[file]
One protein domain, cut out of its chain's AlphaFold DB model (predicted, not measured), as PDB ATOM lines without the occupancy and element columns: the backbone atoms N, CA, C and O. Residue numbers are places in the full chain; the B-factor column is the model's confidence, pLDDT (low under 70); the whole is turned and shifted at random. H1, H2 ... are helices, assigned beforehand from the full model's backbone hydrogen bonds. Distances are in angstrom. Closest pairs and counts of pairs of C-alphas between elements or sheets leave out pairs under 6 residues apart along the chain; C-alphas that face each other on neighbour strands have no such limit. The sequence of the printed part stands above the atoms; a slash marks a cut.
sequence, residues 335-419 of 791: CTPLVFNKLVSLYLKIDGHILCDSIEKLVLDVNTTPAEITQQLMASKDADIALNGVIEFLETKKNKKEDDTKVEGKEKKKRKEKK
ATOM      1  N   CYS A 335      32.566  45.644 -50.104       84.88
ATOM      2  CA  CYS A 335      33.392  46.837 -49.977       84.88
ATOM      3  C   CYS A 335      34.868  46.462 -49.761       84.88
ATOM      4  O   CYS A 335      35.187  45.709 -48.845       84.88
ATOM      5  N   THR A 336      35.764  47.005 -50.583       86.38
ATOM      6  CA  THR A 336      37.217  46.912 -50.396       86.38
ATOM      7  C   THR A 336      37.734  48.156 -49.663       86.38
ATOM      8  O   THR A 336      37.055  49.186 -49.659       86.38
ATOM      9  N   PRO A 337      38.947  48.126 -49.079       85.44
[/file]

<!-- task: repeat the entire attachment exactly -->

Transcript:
One protein domain, cut out of its chain's AlphaFold DB model (predicted, not measured), as PDB ATOM lines without the occupancy and element columns: the backbone atoms N, CA, C and O. Residue numbers are places in the full chain; the B-factor column is the model's confidence, pLDDT (low under 70); the whole is turned and shifted at random. H1, H2 ... are helices, assigned beforehand from the full model's backbone hydrogen bonds. Distances are in angstrom. Closest pairs and counts of pairs of C-alphas between elements or sheets leave out pairs under 6 residues apart along the chain; C-alphas that face each other on neighbour strands have no such limit. The sequence of the printed part stands above the atoms; a slash marks a cut.
sequence, residues 335-419 of 791: CTPLVFNKLVSLYLKIDGHILCDSIEKLVLDVNTTPAEITQQLMASKDADIALNGVIEFLETKKNKKEDDTKVEGKEKKKRKEKK
ATOM      1  N   CYS A 335      32.566  45.644 -50.104       84.88
ATOM      2  CA  CYS A 335      33.392  46.837 -49.977       84.88
ATOM      3  C   CYS A 335      34.868  46.462 -49.761       84.88
ATOM      4  O   CYS A 335      35.187  45.709 -48.845       84.88
ATOM      5  N   THR A 336      35.764  47.005 -50.583       86.38
ATOM      6  CA  THR A 336      37.217  46.912 -50.396       86.38
ATOM      7  C   THR A 336      37.734  48.156 -49.663       86.38
ATOM      8  O   THR A 336      37.055  49.186 -49.659       86.38
ATOM      9  N   PRO A 337      38.947  48.126 -49.079       85.44